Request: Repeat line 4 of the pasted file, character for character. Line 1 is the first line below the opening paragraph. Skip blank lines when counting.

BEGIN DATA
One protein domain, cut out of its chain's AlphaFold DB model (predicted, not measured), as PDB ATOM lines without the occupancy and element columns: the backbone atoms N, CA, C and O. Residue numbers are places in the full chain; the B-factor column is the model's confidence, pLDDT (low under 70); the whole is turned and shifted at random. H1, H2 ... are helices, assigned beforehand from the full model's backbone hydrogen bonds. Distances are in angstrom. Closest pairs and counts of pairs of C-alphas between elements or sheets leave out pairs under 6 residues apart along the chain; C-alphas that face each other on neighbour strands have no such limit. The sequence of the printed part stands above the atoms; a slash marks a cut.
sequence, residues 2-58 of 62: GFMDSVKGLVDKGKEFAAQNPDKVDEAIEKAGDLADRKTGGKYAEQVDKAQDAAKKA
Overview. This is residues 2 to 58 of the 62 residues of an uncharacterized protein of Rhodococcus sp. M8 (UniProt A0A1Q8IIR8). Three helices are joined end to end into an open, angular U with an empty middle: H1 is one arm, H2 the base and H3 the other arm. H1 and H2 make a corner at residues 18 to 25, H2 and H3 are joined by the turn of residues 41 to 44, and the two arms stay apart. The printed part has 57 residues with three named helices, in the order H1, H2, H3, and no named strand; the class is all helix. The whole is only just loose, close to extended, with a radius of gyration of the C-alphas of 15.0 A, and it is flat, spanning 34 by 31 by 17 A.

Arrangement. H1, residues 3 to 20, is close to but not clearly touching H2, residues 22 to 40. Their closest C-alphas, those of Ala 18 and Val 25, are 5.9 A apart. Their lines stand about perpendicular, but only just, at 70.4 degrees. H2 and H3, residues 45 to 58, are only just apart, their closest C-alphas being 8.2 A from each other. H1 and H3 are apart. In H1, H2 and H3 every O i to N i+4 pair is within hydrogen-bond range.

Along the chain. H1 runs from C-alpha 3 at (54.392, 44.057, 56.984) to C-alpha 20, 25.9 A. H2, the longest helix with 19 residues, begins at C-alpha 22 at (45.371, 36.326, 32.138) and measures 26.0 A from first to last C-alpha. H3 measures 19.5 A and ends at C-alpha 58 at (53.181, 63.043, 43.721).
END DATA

Along the chain. H1 runs from C-alpha 3 at (54.392, 44.057, 56.984) to C-alpha 20, 25.9 A. H2, the longest helix with 19 residues, begins at C-alpha 22 at (45.371, 36.326, 32.138) and measures 26.0 A from first to last C-alpha. H3 measures 19.5 A and ends at C-alpha 58 at (53.181, 63.043, 43.721).